Pesce demonstrated that he would suffer irreparable harm. Before starting methadone, Pesce had overdosed three times in less than 24 hours. His doctor described him as at “high risk of overdose and death upon his release” without continued methadone treatment. Statistics provided to the court also showed the dangers in not treating incarcerated individuals with opioid use disorder, including the 2007 New England Journal of Medicine study that found that nearly 50 percent of all deaths among those released from jail or prison were opioid related, with most occurring within a month of release.
The court determined that the medical needs of Pesce outweighed any harms and security concerns of the jail. The court recognized that the prison has a legitimate concern for the safety and security of its inmates. However, in Pesce’s case, methadone would be administered in the presence of prison officials and, because it is in a liquid form, would be extremely difficult to smuggle into the prison. Therefore, the court deemed the medical benefits to Pesce were greater than the risk posed to the prison. Lastly, the Court held that the public interest would be better served by ensuring that Pesce received proper medical care while in prison.
III. The Impact of the Decision
This decision will have significant and far-reaching impact. It is the first time a federal judge in Massachusetts has ruled in favor of providing methadone access in prison. Prisons in Massachusetts will need to provide access to methadone and buprenorphine treatment or likely face similar legal actions. Adding to the debate, the U.S. Court of Appeals for the First Circuit recently affirmed a preliminary injunction ordering a jail in Maine to provide buprenorphine to treat an opioid use disorder. Smith v. Aroostook Cnty., 922 F.3d 41 (1st Cir. 2019). In Smith, as in Pesce, the court found the plaintiff would likely prevail on a claim that withholding treatment violates the ADA and Eighth Amendment. With these decisions, Massachusetts will now face even more pressure to successfully implement the upcoming pilot programs providing opioid maintenance therapy. Similar programs have been successful, such as in New York City, which in 2018 treated 900 prisoners daily with methadone and nearly 4,000 prisoners over the entire year. In fact, 74% of all prisoners with an opioid use disorder were maintained on methadone or buprenorphine during their incarceration.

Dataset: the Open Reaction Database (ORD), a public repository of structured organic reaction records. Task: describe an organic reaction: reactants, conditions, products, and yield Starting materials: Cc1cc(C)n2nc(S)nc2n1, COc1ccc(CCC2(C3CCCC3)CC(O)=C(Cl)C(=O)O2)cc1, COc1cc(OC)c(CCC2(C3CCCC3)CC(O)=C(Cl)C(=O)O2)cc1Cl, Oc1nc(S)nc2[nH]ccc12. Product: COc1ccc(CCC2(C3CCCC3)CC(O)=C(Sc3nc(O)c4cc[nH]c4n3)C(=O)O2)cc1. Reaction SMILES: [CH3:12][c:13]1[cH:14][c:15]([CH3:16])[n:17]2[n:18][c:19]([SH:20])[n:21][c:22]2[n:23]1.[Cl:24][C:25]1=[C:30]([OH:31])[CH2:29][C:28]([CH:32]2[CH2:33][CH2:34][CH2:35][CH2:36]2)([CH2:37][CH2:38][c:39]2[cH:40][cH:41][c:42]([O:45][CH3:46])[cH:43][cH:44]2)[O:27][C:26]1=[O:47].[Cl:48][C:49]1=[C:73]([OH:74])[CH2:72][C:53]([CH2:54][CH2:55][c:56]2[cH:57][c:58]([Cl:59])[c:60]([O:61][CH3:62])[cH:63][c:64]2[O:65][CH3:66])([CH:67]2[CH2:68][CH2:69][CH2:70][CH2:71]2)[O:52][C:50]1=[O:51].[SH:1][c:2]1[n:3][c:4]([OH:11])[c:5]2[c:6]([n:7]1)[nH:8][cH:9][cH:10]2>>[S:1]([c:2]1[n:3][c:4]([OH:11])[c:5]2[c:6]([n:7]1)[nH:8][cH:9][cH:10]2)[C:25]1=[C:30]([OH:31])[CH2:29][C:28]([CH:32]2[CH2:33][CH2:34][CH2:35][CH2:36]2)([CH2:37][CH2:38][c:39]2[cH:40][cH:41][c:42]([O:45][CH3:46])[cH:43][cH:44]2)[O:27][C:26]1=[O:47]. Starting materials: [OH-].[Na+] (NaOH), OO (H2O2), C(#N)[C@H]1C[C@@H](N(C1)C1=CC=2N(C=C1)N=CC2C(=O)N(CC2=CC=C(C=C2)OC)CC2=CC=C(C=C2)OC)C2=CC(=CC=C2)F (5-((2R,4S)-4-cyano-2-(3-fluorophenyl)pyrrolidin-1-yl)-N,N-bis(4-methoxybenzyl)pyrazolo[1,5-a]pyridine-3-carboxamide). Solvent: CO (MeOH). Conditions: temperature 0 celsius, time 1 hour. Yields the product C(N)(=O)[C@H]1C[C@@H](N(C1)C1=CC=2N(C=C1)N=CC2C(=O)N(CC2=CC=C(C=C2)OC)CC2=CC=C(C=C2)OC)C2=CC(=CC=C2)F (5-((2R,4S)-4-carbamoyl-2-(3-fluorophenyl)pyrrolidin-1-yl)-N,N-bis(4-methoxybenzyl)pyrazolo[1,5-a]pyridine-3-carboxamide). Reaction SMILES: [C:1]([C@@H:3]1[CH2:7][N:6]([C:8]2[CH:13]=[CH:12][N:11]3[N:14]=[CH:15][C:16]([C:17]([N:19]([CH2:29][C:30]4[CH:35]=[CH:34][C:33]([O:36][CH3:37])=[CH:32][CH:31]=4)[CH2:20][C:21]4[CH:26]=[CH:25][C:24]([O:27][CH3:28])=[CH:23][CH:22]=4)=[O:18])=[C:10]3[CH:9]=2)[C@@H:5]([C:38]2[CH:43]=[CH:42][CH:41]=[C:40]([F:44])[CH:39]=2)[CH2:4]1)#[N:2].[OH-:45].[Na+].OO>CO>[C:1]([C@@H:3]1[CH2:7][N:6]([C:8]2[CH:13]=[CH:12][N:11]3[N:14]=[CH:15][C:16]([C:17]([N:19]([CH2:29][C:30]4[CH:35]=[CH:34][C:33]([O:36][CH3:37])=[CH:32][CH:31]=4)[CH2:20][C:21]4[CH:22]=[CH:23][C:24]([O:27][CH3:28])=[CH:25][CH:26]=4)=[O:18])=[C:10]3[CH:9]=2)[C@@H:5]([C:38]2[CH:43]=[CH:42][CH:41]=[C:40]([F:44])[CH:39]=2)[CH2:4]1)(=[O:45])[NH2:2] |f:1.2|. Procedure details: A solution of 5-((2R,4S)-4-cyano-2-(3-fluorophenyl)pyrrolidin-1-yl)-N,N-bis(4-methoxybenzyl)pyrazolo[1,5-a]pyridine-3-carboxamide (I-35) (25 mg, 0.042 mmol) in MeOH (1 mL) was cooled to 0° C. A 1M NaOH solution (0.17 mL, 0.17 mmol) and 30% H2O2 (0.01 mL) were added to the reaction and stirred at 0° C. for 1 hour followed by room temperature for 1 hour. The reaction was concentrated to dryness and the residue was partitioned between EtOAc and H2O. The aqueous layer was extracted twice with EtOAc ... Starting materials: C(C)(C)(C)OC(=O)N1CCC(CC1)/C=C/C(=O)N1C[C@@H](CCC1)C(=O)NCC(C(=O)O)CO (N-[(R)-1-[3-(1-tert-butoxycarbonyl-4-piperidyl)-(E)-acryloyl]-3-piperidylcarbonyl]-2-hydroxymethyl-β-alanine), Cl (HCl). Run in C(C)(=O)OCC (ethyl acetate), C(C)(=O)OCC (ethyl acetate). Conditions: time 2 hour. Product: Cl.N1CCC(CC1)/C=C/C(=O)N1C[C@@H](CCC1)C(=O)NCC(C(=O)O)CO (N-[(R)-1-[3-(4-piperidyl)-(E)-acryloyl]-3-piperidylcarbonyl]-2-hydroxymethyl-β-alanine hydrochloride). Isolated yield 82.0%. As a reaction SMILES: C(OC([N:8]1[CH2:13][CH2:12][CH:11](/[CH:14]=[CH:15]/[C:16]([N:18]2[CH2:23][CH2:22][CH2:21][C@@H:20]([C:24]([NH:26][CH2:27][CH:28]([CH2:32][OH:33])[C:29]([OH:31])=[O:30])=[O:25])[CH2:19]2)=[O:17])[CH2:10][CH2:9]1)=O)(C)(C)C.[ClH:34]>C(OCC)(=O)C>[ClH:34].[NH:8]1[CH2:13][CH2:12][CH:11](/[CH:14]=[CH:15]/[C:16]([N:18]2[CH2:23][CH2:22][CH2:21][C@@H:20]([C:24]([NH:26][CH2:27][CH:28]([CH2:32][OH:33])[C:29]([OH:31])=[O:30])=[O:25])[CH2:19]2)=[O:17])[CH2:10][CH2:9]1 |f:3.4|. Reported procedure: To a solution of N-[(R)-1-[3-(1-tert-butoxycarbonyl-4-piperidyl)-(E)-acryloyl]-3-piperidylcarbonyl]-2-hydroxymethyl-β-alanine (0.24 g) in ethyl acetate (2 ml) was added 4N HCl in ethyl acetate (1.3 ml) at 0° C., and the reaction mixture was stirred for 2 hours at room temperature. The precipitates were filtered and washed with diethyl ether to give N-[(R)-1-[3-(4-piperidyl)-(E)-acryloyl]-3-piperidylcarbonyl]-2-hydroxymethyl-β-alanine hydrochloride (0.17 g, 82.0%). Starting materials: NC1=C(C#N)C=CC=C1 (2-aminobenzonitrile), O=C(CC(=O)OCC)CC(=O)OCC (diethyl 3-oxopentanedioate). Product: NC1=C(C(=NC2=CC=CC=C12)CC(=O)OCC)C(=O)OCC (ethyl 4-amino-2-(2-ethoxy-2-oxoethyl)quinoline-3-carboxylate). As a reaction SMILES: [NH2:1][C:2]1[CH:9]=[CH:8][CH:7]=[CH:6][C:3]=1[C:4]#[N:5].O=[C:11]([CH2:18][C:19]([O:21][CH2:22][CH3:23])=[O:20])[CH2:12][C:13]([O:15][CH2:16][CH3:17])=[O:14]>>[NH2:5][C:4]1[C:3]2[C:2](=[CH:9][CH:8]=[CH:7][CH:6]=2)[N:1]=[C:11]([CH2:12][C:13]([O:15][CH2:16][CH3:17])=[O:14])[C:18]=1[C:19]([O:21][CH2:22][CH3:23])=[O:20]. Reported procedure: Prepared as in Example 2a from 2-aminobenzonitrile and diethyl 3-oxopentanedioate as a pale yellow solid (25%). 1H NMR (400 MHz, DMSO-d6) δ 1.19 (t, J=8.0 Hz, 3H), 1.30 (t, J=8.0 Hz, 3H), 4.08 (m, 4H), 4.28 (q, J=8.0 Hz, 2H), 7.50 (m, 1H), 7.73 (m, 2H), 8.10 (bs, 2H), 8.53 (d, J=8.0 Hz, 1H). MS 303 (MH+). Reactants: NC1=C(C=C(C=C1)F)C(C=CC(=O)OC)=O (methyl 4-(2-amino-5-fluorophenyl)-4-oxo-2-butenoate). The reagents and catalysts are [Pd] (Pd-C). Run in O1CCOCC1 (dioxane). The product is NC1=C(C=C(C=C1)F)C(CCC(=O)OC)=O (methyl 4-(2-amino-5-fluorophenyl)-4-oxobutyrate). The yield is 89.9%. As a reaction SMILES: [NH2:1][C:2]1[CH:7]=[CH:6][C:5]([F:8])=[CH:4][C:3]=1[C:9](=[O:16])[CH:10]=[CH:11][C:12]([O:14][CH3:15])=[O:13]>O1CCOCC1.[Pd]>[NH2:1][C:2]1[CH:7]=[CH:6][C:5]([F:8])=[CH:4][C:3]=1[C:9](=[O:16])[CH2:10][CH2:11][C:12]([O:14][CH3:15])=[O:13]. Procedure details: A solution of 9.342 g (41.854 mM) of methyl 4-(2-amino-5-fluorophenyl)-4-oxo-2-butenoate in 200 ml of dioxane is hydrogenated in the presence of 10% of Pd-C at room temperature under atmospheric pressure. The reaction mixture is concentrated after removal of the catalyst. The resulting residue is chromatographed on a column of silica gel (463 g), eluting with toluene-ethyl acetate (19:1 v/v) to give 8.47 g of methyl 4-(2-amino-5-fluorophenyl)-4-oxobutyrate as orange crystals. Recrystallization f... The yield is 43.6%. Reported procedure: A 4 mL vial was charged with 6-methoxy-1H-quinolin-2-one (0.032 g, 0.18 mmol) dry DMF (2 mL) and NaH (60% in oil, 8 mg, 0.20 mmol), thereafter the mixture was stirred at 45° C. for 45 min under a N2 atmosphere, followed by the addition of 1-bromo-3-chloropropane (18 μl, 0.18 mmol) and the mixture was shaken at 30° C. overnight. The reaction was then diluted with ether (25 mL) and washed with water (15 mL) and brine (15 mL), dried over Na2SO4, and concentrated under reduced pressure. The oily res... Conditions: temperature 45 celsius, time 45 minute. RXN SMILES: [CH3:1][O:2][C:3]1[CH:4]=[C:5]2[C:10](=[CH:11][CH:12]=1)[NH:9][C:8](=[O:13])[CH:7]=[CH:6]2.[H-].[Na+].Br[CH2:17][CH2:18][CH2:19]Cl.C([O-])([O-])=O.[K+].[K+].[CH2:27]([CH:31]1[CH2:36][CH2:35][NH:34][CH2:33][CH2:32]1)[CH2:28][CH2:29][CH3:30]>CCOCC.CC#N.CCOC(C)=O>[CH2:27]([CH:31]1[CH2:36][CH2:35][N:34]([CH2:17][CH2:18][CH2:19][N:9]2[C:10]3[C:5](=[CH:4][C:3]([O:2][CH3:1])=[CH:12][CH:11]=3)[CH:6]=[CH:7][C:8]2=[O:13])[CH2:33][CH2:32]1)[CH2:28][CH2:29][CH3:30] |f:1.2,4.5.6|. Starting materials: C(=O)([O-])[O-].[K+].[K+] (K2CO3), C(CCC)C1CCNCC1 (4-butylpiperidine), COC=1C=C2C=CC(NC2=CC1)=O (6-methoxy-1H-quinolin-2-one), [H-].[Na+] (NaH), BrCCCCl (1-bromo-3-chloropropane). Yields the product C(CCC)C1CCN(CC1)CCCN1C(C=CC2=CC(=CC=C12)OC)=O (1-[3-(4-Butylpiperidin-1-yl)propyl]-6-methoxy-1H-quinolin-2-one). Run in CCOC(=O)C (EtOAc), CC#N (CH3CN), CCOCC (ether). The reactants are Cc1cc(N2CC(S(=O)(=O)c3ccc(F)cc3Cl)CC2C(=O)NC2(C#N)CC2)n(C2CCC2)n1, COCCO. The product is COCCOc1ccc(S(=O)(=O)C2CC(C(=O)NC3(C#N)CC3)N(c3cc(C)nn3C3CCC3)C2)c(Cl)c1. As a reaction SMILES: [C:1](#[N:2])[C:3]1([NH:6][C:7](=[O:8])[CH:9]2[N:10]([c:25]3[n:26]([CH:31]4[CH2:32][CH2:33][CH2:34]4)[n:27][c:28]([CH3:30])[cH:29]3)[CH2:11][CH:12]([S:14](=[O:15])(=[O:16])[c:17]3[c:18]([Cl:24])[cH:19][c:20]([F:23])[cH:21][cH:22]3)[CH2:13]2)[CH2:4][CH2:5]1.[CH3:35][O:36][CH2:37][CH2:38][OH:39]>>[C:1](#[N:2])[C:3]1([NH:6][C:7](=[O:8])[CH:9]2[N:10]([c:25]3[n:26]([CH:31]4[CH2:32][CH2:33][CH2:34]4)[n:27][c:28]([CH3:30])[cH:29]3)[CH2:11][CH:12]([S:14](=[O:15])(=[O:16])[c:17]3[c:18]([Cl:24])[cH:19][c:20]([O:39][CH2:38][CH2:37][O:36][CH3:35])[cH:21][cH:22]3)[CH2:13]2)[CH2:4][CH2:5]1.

More broadly, Massachusetts (and elsewhere) will need to determine whether treatment for opioid use disorder for those incarcerated should be considered a discretionary therapy that can be denied, resulting in forced withdrawal and inevitable relapse upon release, or a vital and necessary health service that is protected under by law. In the last issue of the Boston Bar Journal, former Massachusetts Attorney General Martha Coakley and Rachel Hutchinson stated that “as the opioid epidemic grows, the way we view addiction is changing.” The Federal Court’s decision confirms this trend, showing that the corrections system offers an opportunity to engage individuals who might not have strong connections to the health system. Indeed, instead of posing a threat to those struggling with substance use disorder, the corrections system could prove to be a critical point of intervention to address an individual’s health needs. Pesce may be the first case to address medical treatment of opioid use disorders in Massachusetts, but it is unlikely to be the last.
Arlan Fuller, MA, JD, is the executive director of the François-Xavier Bagnoud (FXB) Center for Health and Human Rights at Harvard University and a research associate at the Harvard School of Public Health. His central areas of focus are in human rights law, international development, and US government and legislative strategy. Mr. Fuller received his BA in economics from the College of the Holy Cross. He holds a master’s degree in peace and conflict studies from the University of Ulster, Northern Ireland, and a JD from Boston College Law School.